The sections I colored Red seems to be from an original treatise, probably Philo.
I've suspected the 3rd C AD librarian who held/maintained the corpus and (re)copied most of Philo's work perhaps compiled several things for DVC. I'm not proficient to discern that from the orig Greek, however.
The technique is to follow a train of thought to a digression or literary aporia, then look for the next place the subject picks up again. The intervening text is then subjected to the same sort of analysis, until it yields something sensible and apparent contradictions seem to disappear. The trick is looking for the next *simple and easy* place where the argument picks up again
Again, from the 'original Greek', how does DVC compare to 3-4 other 'same period' works by Philo Judaeus? Or is it a weird outlier? I'm curious why so many Greek readers have doubted the authorship of this particular work.

20 years into the age of 'Big Data', I'm surprised no one has yet created an algorithm to parse all of 'Philo Judaeus' (or any one author) for emendations, likely recensions, etc. at least on some probability-basis. I suspect (but cannot prove) that "Philo" was actually a publishing house - so several writers and multiple scribes were employed, churning out 'his' works,and perhaps in a relatively short time-period. Just my hunch, tho.
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DCHindley
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Re: Analysis of Philo on Therapeutae

Post by DCHindley »

billd89 wrote: Mon Sep 06, 2021 3:46 pm
DCHindley wrote: Mon Sep 06, 2021 5:37 am billd89,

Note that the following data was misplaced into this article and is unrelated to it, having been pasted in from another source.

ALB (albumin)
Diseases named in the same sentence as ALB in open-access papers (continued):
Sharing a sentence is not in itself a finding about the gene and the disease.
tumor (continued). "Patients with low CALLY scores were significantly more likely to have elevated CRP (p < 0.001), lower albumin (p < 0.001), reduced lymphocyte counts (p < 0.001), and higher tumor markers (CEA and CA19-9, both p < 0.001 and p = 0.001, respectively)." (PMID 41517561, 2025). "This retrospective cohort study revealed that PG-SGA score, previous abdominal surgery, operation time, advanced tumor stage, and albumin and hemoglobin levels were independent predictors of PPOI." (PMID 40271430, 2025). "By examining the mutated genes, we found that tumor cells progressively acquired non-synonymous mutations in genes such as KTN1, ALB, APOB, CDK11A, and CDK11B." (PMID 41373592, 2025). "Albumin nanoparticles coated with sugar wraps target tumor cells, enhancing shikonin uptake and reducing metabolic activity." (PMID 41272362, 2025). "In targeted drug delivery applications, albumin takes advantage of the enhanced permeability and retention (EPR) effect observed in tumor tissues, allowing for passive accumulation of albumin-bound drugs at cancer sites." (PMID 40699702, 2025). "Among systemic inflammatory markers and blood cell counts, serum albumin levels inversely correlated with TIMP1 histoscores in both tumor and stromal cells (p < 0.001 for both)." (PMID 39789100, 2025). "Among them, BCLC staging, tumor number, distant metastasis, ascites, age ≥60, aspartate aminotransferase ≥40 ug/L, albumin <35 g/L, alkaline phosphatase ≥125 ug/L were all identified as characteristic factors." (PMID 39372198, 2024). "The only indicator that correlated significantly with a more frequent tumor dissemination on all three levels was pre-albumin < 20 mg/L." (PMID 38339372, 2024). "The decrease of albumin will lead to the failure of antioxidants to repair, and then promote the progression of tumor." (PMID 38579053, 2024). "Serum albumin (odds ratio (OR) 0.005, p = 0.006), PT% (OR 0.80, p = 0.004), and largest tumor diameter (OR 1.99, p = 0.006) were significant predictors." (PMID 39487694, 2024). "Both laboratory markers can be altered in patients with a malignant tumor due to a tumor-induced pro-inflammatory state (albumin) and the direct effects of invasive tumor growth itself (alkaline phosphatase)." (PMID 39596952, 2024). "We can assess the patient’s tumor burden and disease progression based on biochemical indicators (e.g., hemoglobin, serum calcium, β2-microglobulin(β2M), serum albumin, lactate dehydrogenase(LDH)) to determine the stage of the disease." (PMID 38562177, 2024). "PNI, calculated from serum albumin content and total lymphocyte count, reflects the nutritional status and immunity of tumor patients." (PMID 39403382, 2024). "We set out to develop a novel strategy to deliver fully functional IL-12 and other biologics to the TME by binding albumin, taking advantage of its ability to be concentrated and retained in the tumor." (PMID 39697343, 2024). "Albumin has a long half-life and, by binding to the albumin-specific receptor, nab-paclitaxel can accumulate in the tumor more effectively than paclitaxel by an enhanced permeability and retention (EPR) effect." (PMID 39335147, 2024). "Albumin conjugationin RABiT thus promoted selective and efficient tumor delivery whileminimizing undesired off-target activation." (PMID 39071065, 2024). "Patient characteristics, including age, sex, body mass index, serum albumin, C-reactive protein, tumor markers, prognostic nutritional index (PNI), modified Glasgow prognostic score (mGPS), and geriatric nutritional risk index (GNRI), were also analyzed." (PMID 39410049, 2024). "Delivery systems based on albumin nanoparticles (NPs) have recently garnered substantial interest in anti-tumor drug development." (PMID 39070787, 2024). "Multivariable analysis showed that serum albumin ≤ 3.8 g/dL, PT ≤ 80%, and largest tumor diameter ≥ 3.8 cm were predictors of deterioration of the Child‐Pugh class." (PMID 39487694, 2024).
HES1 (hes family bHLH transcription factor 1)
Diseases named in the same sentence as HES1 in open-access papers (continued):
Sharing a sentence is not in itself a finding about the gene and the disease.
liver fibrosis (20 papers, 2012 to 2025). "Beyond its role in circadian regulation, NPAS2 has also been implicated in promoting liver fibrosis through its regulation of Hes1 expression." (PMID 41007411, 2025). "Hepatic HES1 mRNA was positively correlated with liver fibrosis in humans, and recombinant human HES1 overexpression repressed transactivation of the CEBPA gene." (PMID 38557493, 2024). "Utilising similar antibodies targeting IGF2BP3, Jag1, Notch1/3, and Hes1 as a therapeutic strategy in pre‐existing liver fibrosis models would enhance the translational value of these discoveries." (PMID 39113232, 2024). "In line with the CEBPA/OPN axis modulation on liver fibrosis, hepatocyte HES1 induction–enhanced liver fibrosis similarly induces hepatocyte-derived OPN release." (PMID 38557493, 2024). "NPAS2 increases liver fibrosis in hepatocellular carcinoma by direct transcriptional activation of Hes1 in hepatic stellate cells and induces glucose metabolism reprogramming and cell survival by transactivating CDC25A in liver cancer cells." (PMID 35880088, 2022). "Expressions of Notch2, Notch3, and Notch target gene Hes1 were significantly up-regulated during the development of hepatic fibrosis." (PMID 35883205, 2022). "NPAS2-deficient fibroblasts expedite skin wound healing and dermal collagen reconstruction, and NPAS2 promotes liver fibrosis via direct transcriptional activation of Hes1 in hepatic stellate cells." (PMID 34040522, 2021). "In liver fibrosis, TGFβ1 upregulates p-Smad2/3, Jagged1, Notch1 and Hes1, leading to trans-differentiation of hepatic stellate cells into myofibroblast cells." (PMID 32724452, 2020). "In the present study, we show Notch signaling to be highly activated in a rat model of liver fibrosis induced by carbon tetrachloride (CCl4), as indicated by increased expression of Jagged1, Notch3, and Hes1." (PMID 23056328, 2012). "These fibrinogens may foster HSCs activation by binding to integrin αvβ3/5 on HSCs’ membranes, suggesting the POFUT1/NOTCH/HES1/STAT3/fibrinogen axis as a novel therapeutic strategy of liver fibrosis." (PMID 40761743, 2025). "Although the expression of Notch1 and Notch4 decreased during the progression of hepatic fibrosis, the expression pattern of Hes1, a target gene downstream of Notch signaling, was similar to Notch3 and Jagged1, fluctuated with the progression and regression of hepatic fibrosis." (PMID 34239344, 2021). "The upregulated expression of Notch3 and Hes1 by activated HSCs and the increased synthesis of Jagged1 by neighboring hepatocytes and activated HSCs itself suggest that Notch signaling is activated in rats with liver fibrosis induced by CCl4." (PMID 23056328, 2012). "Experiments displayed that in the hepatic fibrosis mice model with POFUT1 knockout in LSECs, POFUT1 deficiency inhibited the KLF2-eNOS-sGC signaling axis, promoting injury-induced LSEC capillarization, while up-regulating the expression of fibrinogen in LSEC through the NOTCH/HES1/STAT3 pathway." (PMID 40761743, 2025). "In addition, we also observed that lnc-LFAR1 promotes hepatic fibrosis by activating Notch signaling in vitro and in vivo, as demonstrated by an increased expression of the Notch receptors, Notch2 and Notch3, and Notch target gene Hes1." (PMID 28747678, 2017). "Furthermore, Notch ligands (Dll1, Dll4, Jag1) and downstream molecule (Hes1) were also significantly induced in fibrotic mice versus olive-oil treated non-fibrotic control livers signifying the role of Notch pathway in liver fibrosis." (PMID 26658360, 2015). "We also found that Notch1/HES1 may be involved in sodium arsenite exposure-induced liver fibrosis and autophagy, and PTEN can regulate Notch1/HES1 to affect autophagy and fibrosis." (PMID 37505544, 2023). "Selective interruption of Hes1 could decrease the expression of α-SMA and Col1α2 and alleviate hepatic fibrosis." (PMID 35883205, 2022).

Since I think you might appreciate this
Thank you for this. I'm confused, though. Is your analysis based on the original Greek or another language? I cannot read Greek, but in making my own (21st C. American English) translations I quickly found some very troubling discrepancies in Yonge's work.
Goodness, don't start thinking that I know much of anything about Greek. Until recently, Ben C Smith was our classic trained language expert. But he is an amateur like me, only better. There are also OCR'd versions of most of Philo's books that have the Greek in Unicode (see here: viewtopic.php?p=67117#p67117).

Personally. I have a very basic Greek education and don't want to pretend I have any sort of special knowledge. But I know enough to be dangerous. Can tell where passages start and end and can usually correctly identify key words. I used to have a nice language study program (BibleWorks 8) before I lost it by accident. However, I used to also run a lot of the Greek and even Latin words through the Perseus Morphology Tool. I don't have access to TLG. I'll eventually rebuild my resources again, maybe even recover some of the files I had saved up, but thankfully I had saved my personal subdirectories dedicated to this sort of stuff, so I have that at least.